At its weakest point, The Stanford Prison Experiment undermines itself. It lets the air out of the room instead of sending viewers from the theater with a sucker punch to the conscience: before the group counseling sessions that break everything down for us, we realize that we felt these truths as much as we thought them. At its best, The Stanford Prison Experiment draws us into Zimbardo’s fabricated world in a completely shocking manner, and it refuses to let us leave. In screening this old, psychological study gone wrong—or perhaps gone honest—we, as viewers, experience the lights coming on and the fake walls being torn down as it is subtly revealed that this is our world, that we have been implicated and involved in these screened realities the entire time. The Stanford Prison Experiment captivates our imaginations, and in doing so, it capitalizes on the unique phenomenological possibilities of film itself.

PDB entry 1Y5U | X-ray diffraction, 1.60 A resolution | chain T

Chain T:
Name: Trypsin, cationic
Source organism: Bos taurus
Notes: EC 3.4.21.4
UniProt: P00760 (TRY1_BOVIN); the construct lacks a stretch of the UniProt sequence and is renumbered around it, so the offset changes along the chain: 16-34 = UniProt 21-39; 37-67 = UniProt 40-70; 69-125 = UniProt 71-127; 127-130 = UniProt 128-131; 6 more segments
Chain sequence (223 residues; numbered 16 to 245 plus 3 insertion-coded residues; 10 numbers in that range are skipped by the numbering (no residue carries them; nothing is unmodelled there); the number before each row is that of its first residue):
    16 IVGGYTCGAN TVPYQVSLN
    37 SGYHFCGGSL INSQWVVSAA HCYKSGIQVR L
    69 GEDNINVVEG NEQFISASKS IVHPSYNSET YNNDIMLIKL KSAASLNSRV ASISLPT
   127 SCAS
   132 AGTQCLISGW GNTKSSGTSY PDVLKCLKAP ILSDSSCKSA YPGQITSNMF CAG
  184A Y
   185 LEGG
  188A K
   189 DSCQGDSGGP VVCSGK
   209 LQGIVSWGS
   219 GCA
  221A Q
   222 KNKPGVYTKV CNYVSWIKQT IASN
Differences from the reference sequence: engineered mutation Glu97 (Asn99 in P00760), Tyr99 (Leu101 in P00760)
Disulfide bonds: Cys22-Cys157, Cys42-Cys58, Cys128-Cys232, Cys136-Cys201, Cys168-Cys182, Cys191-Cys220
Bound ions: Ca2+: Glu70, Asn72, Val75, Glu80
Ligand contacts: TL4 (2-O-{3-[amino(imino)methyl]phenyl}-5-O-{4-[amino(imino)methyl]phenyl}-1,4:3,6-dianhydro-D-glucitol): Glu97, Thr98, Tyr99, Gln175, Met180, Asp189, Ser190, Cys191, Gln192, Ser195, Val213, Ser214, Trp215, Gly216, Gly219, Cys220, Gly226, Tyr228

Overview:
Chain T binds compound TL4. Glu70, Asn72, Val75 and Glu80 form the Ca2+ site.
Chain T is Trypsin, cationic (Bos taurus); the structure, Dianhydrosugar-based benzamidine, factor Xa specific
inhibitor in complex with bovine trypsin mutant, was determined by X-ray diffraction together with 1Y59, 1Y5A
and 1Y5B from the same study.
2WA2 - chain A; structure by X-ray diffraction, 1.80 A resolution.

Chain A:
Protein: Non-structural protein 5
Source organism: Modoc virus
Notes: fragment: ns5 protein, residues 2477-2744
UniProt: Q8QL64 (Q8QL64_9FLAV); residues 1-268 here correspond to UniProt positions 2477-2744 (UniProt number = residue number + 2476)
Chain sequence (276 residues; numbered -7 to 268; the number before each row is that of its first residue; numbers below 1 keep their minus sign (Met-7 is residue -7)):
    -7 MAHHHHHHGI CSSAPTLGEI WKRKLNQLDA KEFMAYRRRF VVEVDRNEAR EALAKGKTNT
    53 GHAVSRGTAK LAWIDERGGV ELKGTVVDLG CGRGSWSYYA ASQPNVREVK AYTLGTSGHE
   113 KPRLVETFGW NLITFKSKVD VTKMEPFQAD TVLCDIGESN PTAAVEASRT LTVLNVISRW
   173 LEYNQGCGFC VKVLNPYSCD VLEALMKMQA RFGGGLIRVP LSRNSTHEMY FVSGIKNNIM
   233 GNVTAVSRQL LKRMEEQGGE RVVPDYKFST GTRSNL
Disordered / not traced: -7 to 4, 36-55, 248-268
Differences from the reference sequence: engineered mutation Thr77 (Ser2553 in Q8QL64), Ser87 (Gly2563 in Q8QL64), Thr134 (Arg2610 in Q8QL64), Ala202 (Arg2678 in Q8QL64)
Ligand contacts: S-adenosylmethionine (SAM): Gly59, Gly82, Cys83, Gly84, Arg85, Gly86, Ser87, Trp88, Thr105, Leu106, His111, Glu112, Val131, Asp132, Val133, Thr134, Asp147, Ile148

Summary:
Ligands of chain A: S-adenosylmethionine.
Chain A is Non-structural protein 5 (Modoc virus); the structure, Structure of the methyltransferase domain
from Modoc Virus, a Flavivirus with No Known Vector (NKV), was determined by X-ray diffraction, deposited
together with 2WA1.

1. Johanna Oksala, How to Read Foucault, (London: Granta, 2008), 224 of 2154.
Zachary Thomas Settle
Zachary Thomas Settle serves as the editor-in-chief of The Other Journal and coeditor of Dreams, Doubt, and Dread: The Spiritual in Film, which was published by Cascade Books. His work has been featured in the Journal of Cultural and Religious Theory, Journal of Feminist Studies in Religion, and Modern Theology. He is currently drafting a book that develops an Augustinian theology of economy, and he holds a PhD in theological studies from Vanderbilt’s Graduate Department of Religion.